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OpenStudy (anonymous):

please help... Integrate cos(lnx)dx

OpenStudy (anonymous):

You have to know one of the "special" integral rules. http://www.wolframalpha.com/input/?i=%20Integrate%20cos(lnx)dx&t=crmtb01

OpenStudy (anonymous):

do you know integration by parts?

OpenStudy (anonymous):

hello?

OpenStudy (anonymous):

this is a doable integral...

OpenStudy (anonymous):

you can use integration by parts to solve this, recall\[\int\limits u dv = uv - \int\limits v du\]

OpenStudy (anonymous):

dpalnc yeah I do and I have done it by parts but I thought maybe there is another way u knw

OpenStudy (anonymous):

\[\int\limits \cos(lnx) = \sin(\ln x) x \ln x- x\]

OpenStudy (anonymous):

Let I = ∫ cos ( lnx) dx u = cos ( lnx) --> du = - sin ( lnx)/x ... I = xcos (lnx) + xsin (lnx) - I I = (1/2) x cos ( lnx ) + x sin ( lnx) + C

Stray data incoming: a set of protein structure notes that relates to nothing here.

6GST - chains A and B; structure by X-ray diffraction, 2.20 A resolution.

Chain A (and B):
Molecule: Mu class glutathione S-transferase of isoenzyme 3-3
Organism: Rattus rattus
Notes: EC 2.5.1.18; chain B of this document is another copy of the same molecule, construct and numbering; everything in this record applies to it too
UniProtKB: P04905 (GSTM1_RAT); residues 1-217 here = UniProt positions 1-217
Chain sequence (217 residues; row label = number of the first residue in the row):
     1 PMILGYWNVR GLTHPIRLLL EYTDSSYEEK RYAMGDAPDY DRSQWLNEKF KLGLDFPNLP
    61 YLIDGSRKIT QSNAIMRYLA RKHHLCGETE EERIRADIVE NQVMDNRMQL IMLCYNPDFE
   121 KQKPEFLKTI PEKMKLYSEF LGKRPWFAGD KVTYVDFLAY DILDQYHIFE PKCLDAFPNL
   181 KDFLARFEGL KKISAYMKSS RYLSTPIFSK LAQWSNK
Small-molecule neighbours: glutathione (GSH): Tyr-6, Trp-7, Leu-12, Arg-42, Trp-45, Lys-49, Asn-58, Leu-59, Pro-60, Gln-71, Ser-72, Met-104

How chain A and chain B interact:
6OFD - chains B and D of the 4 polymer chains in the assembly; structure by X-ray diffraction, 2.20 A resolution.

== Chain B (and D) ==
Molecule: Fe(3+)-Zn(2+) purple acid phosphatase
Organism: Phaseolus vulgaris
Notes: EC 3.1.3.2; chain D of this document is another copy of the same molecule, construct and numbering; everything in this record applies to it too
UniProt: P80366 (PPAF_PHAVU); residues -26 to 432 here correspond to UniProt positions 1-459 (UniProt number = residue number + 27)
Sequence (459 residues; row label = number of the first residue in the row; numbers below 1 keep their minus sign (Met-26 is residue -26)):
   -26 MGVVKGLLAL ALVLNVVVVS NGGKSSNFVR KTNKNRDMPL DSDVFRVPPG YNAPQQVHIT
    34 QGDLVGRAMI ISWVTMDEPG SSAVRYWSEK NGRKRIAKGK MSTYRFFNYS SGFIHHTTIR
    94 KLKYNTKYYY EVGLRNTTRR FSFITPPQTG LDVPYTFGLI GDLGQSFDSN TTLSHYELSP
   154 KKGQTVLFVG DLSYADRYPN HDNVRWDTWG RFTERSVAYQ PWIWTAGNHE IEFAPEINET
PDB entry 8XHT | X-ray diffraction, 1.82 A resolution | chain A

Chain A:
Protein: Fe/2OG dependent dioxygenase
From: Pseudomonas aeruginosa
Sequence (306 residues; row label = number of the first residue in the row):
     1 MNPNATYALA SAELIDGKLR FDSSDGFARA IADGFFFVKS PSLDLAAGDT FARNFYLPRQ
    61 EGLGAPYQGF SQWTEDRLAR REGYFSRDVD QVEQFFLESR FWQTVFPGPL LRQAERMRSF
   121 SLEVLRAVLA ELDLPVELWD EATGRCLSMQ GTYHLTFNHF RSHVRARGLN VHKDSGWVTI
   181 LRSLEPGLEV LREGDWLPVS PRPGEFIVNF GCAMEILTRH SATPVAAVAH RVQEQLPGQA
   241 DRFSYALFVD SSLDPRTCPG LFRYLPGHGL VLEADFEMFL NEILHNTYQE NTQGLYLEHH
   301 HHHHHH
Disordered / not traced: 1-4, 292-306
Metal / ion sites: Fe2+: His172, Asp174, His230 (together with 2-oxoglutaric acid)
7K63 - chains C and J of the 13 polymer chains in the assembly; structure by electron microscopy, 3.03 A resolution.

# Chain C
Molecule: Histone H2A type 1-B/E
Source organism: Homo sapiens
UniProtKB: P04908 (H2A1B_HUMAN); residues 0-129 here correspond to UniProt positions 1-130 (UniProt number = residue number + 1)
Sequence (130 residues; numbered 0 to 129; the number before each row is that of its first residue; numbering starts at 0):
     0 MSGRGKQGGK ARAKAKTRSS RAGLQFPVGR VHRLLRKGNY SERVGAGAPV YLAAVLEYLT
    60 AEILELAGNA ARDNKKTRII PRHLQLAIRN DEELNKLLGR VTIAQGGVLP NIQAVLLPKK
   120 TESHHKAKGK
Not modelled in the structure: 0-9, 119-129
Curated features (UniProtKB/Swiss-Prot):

OpenStudy (anonymous):

I tried that Chlorophyl but ddnt work because I cant go back if I derive now

OpenStudy (anonymous):

Try this: http://www.intmath.com/blog/tanzalin-method-for-easier-integration-by-parts/4339 It is a different easier integration by parts if you are having trouble with that.

OpenStudy (anonymous):

Apply tabular method, it'll be simple!

OpenStudy (anonymous):

u=cos(ln x), du= -sin(ln x), dv=dx, v=x \[\int\limits \cos (\ln x) dx=x \cos(\ln x)-\int\limits x(-\sin(\ln x)\]\[=xcos(\ln x)+x \sin(\ln x)-\int\limits \cos(\ln x) dx \] w= sin (ln x), dw= cos (ln x), dz=dx, z=x \[\int\limits \cos(\ln x) dx= x \cos(\ln x) + wz-\int\limits z dw\]\[=x \cos(\ln x) + x\sin(\ln x)- \int\limits \cos(\ln x) dx\] therefore:\[\int\limits \cos(\ln x) dx= 1/2 (x \cos(\ln x)+ x \sin(\ln x))\]

OpenStudy (anonymous):

The first time I tackled this integral I tried the substitution: u = ln(x) and got lost; I didnt see that I needed \[x=e^{u}\] however with the help of the internet I finally had the insight! u=ln(x),du=1/x dx\[x=e^{u}, e^{u}du=dx \]\[\int\limits e^{u} \cos(u) du = e^{u} \cos(u)+\int\limits e^{u}\sin(u) du\]\[= e^{u}\cos(u)+e^{u}\sin(u)-\int\limits e^{u}\cos(u) du\]\[2int e^{u}\cos(u) du= e^{u}\cos(u)+e^{u}\sin(u)\]substituting back we get \[\int\limits \cos(\ln x) dx= 1/2(x \cos(\ln x)+ x \sin(\ln x))\]

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